Demonetisation is likely to give the government a fiscal windfall of ₹2.5-lakh crore or more. But, for the RBI, the exercise will lead to a net loss of seigniorage of ₹2,800 crore.

Seigniorage is the difference between the value of money and the cost to produce and distribute it.

An internal research by State Bank of India states that going by the experience of the 1978 demonetisation, there may be a cash payout against the extra notes printed by the RBI to the government.

As the RBI will issue notes only against the old ones, there has to be a decline of an equivalent amount from the RBI’s asset side/cash payouts.

The notes issued by the RBI appear on the liability side of its balance-sheet. The central bank creates a corresponding entry on the asset side by investing in foreign currency assets abroad (in US treasuries) in lieu of such currency holdings. The investment income generated in turn is ploughed back to the government through dividend income, among others. The RBI is expected to transfer this windfall to the government over time, the study said, adding that: “Such amount may be at least ₹2.5-lakh crore, but with a significant upward bias.”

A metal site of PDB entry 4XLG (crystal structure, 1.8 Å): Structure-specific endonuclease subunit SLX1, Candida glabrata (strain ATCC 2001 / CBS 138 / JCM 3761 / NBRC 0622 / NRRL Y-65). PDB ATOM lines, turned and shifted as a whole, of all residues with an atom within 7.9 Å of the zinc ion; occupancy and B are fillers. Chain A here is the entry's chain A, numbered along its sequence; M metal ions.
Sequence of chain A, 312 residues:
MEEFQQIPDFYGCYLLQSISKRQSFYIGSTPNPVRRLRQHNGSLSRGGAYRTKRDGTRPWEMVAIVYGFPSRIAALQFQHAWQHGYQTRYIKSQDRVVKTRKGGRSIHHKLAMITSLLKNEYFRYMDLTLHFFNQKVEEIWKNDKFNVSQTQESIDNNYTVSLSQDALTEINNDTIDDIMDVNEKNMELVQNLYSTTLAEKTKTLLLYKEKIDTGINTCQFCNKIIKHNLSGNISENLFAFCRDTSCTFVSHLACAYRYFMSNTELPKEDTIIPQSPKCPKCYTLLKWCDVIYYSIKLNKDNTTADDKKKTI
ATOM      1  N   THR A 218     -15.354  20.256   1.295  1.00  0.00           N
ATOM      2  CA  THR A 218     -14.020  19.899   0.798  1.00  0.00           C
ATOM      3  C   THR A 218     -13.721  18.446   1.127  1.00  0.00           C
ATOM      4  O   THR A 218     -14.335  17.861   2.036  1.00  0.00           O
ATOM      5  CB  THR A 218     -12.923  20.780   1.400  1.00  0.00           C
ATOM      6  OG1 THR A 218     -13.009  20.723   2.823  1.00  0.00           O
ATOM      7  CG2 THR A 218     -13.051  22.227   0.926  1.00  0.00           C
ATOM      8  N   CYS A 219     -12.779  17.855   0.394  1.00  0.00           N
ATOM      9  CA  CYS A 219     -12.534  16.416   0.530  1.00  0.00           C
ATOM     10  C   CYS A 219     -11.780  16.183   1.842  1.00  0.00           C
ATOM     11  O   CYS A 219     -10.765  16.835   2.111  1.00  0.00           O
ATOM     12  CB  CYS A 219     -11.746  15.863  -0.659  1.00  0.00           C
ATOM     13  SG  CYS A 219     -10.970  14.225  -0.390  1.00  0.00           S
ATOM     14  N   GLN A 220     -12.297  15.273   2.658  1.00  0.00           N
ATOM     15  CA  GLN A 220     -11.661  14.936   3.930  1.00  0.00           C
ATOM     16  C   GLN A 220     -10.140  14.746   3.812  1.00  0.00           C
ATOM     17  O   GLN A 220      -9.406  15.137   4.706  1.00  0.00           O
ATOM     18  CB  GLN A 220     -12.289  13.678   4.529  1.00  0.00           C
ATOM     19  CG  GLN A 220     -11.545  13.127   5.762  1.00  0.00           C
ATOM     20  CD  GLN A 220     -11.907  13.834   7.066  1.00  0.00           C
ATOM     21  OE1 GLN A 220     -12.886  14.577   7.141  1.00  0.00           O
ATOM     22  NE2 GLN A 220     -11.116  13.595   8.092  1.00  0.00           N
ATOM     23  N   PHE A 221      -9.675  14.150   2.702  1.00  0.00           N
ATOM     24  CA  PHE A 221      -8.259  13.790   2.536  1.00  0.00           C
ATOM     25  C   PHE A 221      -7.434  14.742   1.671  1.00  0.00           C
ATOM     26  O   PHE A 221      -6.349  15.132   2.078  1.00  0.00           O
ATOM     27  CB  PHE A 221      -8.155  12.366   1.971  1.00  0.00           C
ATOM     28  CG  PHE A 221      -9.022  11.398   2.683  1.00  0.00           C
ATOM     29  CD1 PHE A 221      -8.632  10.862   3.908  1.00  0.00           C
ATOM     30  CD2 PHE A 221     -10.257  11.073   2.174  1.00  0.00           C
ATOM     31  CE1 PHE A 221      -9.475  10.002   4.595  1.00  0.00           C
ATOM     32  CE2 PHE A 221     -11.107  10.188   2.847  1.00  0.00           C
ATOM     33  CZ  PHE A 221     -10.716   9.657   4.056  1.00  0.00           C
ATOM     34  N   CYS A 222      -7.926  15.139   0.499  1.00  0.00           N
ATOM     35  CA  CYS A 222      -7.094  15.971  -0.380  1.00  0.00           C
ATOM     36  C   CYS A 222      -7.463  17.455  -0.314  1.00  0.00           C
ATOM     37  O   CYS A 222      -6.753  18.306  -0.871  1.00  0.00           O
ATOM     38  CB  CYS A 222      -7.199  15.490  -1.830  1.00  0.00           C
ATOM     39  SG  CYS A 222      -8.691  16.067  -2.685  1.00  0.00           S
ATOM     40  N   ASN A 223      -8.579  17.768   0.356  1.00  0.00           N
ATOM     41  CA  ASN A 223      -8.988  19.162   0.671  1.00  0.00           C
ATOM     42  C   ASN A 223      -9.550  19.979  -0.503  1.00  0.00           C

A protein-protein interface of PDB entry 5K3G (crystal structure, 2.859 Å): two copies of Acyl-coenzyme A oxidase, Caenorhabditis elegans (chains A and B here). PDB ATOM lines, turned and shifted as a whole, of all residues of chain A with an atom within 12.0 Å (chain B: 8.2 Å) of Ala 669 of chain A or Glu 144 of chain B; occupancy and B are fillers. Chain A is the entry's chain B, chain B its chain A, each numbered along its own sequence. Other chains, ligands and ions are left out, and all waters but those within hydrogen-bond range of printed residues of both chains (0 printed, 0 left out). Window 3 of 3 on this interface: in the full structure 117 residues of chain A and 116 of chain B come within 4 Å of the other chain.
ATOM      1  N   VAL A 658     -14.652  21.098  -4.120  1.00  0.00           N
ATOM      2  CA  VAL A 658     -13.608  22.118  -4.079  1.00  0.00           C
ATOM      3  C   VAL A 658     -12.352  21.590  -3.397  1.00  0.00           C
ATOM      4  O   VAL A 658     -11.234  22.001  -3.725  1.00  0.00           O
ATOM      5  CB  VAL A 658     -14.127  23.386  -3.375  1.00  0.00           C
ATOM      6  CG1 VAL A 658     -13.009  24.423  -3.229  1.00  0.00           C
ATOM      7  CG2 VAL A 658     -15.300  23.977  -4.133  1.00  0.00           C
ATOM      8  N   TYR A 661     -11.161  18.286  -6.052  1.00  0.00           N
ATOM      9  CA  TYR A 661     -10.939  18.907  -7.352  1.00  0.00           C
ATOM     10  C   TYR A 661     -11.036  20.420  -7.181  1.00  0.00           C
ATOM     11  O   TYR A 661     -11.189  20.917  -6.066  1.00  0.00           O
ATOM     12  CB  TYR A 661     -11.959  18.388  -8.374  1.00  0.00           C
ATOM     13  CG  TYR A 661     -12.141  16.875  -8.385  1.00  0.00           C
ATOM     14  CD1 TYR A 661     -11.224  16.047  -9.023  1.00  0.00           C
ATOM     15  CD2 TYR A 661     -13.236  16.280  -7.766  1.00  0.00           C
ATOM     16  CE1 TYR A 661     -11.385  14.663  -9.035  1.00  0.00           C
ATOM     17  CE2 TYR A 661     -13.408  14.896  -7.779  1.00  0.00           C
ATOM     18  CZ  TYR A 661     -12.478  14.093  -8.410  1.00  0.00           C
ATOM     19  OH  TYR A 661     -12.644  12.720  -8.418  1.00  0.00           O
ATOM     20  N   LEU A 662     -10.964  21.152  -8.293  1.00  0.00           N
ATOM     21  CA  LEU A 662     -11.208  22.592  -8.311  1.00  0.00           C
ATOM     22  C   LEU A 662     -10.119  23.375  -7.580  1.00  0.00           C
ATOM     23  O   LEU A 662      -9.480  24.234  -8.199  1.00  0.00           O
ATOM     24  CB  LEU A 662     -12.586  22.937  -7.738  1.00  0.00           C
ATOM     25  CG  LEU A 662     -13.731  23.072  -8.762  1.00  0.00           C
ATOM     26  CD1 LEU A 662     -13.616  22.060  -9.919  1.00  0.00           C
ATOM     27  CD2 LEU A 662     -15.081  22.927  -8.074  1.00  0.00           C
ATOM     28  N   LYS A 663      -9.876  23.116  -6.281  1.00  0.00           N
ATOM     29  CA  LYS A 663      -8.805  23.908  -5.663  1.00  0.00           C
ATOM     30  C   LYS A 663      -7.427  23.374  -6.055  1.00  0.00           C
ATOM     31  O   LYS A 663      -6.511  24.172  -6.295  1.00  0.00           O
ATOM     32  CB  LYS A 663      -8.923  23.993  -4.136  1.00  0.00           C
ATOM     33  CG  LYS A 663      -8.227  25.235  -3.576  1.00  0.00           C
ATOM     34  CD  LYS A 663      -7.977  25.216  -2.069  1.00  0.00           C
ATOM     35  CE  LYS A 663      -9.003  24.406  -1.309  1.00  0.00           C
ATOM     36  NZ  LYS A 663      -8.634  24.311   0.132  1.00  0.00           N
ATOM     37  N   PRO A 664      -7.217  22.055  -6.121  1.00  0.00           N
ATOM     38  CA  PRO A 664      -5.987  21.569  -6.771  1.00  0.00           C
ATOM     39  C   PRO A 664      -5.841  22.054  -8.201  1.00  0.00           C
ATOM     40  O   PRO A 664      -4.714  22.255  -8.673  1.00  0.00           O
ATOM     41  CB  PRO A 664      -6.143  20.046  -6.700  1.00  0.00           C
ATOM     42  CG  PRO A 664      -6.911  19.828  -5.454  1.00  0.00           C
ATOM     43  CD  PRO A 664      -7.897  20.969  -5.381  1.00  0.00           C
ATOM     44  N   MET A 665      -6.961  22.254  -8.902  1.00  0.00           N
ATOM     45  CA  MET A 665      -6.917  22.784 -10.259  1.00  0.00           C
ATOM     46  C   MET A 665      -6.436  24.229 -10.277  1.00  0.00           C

No return

There is a possibility of about 25 per cent of the existing notes not being exchanged at all as people are resorting to various ways to get rid of stashed cash.

As on March 2016, the total value of ₹500 and ₹1,000 denomination notes stood at ₹14.18-lakh crore, of which, ₹2.5-lakh crore or more may come back into the system.

“Hence, burning them is the quickest way to get rid of these notes and the process has reportedly begun in Uttar Pradesh,” the study said.